[opendtv] News: Disney Doesn't Seek Ownership Rule Revise

  • From: Craig Birkmaier <craig@xxxxxxxxx>
  • To: OpenDTV Mail List <opendtv@xxxxxxxxxxxxx>
  • Date: Thu, 26 Oct 2006 08:05:06 -0400

Hey Bert

Looks like the times are changing and the value of Free To Air Television may finally be starting to plunge...

First NBC acknowledged that Network news is a dinosaur as is restructuring, eliminating 700 jobs. Now Disney is no longer interested in acquiring more TV stations, and just told the FCC that they may face a future where they need to provide incentives to get people to operate OTA stations.

But the local stations are still concerned about consolidation - they should be concerned that carrying network programming will be a liability, not an asset...

I guess the Networks are more concerned now with figuring out how to get the laggards like you to pay for Free TV like the rest of us.

You could see this coming in the early '90s when the U.S. chose a DTV standard that was certain to fail...

Regards
Craig


http://www.broadcastingcable.com/article/CA6384242.html?display=Breaking+News&referral=SUPP&nid=2228

Disney Doesn't Seek Ownership Rule Revise
By John Eggerton -- Broadcasting & Cable, 10/24/2006 12:45:00 PM

Disney isn't asking the FCC to loosen any of its ownership rules, saying it already has more than enough stations and is looking to using other platforms for content delivery.

With its 10 owned stations covering not quite 24% of the nation, it is well below the national ownership cap of 39%--although that cap is not on the table in the rule rewrite having already been legislated by Congress.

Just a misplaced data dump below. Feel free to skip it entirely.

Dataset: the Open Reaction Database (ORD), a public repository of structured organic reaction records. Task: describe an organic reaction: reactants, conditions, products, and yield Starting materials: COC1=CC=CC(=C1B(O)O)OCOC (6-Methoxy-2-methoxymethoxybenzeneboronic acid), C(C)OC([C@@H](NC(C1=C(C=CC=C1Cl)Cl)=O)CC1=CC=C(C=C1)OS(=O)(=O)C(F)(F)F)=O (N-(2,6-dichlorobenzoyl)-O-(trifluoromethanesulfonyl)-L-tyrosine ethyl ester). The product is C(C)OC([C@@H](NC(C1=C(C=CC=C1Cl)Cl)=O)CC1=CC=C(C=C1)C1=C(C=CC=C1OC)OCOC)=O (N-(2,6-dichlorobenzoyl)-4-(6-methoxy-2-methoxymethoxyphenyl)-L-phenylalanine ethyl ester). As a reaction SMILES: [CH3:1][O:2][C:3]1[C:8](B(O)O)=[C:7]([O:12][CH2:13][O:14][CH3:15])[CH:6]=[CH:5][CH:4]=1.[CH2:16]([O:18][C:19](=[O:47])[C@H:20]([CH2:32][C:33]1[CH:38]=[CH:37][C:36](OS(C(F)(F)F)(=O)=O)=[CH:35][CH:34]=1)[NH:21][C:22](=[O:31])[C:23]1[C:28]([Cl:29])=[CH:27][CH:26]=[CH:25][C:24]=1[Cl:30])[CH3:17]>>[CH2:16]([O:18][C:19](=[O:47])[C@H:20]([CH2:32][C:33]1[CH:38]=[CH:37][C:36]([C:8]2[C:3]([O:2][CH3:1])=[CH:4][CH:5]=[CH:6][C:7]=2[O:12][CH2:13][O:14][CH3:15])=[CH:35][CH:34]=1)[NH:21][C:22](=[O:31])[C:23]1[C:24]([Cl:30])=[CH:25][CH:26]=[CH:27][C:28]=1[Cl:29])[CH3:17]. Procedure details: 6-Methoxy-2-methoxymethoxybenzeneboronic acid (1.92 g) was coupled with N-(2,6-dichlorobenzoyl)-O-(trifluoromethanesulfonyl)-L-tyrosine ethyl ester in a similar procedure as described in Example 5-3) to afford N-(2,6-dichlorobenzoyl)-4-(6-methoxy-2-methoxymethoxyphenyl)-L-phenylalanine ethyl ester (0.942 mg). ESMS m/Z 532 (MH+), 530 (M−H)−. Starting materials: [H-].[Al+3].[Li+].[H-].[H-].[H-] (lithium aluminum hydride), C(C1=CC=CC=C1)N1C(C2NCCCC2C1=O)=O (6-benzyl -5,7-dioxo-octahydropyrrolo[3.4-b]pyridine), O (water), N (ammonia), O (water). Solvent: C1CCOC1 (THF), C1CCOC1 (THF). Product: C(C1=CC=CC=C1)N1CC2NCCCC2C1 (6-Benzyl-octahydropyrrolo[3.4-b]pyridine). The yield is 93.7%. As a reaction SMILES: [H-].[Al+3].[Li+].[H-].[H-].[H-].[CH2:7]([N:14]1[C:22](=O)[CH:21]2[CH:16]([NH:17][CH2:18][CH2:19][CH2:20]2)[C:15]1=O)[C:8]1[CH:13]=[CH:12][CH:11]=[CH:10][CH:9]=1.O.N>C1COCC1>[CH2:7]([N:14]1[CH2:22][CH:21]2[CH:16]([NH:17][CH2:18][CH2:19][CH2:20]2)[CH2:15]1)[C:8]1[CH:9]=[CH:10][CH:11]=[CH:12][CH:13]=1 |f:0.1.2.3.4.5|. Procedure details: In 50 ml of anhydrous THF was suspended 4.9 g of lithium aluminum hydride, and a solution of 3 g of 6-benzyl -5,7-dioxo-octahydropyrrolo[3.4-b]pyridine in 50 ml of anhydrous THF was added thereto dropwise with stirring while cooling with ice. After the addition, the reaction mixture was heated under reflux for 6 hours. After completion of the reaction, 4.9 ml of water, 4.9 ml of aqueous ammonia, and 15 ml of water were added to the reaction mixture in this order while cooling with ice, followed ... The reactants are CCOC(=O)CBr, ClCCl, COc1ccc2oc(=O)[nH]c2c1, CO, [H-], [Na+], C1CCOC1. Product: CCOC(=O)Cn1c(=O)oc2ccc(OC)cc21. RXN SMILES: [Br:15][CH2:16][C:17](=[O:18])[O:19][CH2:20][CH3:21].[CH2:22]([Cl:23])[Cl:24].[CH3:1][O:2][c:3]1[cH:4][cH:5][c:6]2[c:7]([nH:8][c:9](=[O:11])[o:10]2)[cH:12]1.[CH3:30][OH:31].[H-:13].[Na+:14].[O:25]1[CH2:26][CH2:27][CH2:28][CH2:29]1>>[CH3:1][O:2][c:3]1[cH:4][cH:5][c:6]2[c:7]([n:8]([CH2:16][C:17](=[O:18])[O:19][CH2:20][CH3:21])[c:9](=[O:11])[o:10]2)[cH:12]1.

What is definitely in play is owning more multiple stations in markets and owning a station and newspaper in the same market.

Disney also points out that it has not bought a TV station in more than 10 years and sold its interest in the newspaper business a while back as well. It is also going the other direction on the radio side by divesting a, "large number" of its stations.

Disney, instead, says it is looking at new content platforms, including reported talks with telcos about setting up a dedicated content streaming service and being at the forefront of putting high-value content on the Internet.

"Given the increase in, and attractiveness of, new media outlets," the company wrote in a one-page --technically two-- filing in the FCC's media ownership rule review, "in Disney's view, the commission may soon find itself considering ways to incent, rather than restrict, ownership of over-the-air broadcast stations.

However, Disney wishes to repeat that it is not advocating and does not seek any relaxation of the commission's broadcast ownership rules."

The first round of FCC comments were due Oct. 23.

http://www.broadcastingcable.com/article/CA6384449.html?display=Breaking+News&referral=SUPP&nid=2228


Stations Seek End To UHF Discount By John Eggerton -- Broadcasting & Cable, 10/24/2006 3:22:00 PM

Network affiliates are asking the FCC to take steps to keep networks from being able to own more stations after the digital transition, and to preserve the rule preventing any two of the Big Four networks to merge.

In its comments to the FCC's media ownership rule rewrite, the Network Affiliate Stations Alliance said that the FCC needs to sunset its 50% discount on UHF stations before the transition to digital. The FCC only counts half of a UHF station's reach toward its national cap of 39% of TV households.

The commission has indicated the technical basis for the discount will be eliminated by the digital transmission because the relative signal strength of VHFs and UHFs will be effectively equalized.

But after the transition, many VHF stations are moving to the UHF band, where there coverage will suddenly be halved, says NASA, if the discount remains. Otherwise, they argue, networks will be able to increase their holdings above current limits. But NASA doesn't want to be unnecessarily punitive, saying the networks reach should be grandfathered when the discount is discarded, otherwise, it says, all of their current holdings would suddenly exceed the cap.

NASA said that the dual network rule was still needed and that the networks were not "in such a weakened condition in the new competitive landscape that an abandonment of the dual network rule would be justified."


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